Ever-climbing gas prices have fewer visitors coming to Canada and the Nova Scotia tourism industry is bracing for a possible downturn.

“I’d be very surprised if everyone in the tourism industry isn’t holding their breath to see how things are going to turn out,” said Mike Kinley, owner of Pepperberry Bed & Breakfast in Halifax.

Kinley says they’re not just worried about fewer travellers, but across-the-board cost increases.


“It’s not just that higher oil costs makes flying more expensive and makes gas more expensive, it affects the whole economy,” said Kinley. “And those costs are going to be passed onto us in totally different ways.“

He said the costs tend to affect American visitors, while Canadian and European travellers have stayed constant.

A recent Statistics Canada report backs that up. March was the fifth straight month to set a record low in visitors to Canada.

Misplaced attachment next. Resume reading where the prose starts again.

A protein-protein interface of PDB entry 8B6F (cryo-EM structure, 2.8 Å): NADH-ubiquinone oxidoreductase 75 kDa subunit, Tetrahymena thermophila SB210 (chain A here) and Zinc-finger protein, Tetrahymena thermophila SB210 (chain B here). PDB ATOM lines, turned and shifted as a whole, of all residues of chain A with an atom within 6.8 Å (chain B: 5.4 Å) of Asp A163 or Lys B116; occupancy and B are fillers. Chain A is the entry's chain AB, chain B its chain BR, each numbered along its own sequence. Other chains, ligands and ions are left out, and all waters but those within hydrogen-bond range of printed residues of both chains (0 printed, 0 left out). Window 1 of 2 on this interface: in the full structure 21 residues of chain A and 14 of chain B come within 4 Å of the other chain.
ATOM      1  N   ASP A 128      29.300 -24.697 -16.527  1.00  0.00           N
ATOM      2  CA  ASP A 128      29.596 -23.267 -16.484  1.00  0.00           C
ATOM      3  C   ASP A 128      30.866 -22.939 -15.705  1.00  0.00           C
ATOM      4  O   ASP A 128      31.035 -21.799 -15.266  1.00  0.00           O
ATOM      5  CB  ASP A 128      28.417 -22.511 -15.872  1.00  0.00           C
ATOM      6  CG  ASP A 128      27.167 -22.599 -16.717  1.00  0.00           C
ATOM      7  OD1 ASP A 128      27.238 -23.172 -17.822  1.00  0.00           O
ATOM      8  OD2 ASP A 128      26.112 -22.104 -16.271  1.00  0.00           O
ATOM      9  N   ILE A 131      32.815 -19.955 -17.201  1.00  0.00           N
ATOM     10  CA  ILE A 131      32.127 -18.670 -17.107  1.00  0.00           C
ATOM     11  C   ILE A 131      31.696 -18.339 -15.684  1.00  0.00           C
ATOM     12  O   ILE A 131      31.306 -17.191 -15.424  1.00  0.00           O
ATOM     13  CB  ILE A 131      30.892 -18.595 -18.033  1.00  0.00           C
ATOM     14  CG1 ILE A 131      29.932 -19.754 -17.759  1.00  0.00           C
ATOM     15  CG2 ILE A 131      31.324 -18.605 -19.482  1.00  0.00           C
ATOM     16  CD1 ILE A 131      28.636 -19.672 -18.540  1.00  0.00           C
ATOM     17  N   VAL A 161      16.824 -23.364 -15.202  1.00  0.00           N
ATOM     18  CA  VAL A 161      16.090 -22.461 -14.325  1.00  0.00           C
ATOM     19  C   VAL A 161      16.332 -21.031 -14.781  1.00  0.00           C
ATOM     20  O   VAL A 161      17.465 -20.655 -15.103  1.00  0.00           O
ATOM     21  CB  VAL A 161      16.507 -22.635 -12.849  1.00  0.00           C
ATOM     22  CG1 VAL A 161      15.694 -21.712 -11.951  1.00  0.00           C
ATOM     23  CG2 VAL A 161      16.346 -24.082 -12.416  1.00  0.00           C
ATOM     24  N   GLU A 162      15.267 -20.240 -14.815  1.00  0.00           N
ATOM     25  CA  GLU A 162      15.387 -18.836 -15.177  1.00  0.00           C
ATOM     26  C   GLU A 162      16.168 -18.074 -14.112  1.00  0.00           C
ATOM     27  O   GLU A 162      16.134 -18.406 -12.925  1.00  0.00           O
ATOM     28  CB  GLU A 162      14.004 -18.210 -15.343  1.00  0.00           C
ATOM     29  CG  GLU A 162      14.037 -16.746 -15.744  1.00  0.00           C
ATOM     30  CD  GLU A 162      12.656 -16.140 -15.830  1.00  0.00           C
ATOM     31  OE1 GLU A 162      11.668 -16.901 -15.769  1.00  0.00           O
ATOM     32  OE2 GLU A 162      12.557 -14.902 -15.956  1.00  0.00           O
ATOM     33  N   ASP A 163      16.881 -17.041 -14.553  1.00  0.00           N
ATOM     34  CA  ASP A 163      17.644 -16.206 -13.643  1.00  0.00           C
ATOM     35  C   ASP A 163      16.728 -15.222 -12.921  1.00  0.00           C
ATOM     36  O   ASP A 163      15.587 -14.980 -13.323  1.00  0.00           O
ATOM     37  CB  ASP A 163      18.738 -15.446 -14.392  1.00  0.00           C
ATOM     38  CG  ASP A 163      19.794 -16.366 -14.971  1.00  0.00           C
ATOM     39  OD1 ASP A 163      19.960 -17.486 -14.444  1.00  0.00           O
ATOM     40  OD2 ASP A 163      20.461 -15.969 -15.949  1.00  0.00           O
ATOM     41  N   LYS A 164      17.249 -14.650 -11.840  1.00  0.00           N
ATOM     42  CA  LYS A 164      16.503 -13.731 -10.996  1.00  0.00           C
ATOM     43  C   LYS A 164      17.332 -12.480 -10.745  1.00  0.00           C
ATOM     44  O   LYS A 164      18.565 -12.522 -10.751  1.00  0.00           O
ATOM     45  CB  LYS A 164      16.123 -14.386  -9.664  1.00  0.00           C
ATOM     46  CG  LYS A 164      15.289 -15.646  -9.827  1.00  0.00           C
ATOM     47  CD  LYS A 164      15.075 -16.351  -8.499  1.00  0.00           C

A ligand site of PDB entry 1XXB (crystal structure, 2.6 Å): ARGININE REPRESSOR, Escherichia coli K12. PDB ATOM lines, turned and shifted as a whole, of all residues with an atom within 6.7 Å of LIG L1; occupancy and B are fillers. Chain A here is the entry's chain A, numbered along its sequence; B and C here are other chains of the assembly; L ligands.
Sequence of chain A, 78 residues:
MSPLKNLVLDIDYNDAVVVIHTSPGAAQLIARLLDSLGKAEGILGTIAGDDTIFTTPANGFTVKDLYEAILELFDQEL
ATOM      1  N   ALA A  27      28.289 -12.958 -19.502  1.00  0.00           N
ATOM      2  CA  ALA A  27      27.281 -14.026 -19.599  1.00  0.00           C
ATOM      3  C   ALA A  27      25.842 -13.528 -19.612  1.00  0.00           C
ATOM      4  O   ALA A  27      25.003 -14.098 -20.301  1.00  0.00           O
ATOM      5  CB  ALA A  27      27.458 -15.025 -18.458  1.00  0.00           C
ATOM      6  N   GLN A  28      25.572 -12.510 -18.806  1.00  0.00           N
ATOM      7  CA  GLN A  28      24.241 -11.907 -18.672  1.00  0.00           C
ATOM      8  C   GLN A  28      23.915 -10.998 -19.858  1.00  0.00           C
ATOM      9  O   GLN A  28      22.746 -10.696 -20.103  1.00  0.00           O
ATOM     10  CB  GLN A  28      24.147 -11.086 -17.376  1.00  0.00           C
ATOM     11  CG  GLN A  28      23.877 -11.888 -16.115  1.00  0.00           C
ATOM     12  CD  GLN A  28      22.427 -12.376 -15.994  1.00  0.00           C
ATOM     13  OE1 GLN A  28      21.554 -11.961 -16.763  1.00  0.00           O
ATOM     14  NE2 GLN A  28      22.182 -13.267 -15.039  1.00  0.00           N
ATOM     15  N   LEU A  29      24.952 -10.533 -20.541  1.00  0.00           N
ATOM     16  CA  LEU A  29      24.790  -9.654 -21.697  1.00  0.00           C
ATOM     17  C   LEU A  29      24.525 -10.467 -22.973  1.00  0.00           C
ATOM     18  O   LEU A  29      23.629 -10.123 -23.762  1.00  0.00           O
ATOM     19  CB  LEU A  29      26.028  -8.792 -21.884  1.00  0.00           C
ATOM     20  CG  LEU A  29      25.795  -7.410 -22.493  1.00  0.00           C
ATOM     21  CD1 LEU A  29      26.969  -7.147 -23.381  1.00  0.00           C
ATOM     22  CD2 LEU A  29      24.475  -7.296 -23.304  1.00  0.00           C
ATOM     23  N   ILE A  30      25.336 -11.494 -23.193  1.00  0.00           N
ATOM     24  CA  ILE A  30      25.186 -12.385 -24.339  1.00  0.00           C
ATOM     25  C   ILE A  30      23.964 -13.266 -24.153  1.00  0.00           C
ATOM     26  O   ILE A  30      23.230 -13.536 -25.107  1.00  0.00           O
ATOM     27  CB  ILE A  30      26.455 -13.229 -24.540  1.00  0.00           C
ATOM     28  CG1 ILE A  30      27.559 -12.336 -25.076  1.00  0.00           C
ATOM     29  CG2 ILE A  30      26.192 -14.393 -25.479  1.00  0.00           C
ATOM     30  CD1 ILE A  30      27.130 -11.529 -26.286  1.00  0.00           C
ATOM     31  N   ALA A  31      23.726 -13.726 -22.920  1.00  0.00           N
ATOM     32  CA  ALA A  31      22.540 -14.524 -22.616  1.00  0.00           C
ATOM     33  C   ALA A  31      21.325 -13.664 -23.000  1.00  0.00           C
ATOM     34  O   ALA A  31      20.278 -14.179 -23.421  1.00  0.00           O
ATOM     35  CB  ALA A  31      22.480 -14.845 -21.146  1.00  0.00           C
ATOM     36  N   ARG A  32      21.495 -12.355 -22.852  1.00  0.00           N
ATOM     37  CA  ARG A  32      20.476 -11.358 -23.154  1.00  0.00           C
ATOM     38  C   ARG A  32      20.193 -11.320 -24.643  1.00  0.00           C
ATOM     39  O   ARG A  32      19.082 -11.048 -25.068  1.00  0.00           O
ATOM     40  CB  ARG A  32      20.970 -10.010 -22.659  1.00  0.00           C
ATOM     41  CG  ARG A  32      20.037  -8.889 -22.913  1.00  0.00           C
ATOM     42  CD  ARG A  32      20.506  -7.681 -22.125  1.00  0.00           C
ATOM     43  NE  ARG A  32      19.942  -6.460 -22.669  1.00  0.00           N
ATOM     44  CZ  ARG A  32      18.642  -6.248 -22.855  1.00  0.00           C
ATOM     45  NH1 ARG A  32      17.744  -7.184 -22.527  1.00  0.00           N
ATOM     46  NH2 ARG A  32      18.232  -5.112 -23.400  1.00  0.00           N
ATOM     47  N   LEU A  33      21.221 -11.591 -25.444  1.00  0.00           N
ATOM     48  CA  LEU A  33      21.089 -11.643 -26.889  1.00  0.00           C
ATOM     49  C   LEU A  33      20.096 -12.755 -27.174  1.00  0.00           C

Strangely, Nova Scotia has seen the opposite trend so far. Visitors from the U.S. are up 25 per cent, while domestic visitors are down nine per cent, according to the Department of Tourism.

But department spokeswoman Wendy Barnable said the first-quarter sample size is small and she expects the numbers to fall in line with national trends.

One bright spot for local tourism operators is the cruise ship market. The Halifax Port Authority expects 131 vessels to bring 215,000 to 220,000 cruise ship passengers to Nova Scotia this year — an increase of about 40,000 people.


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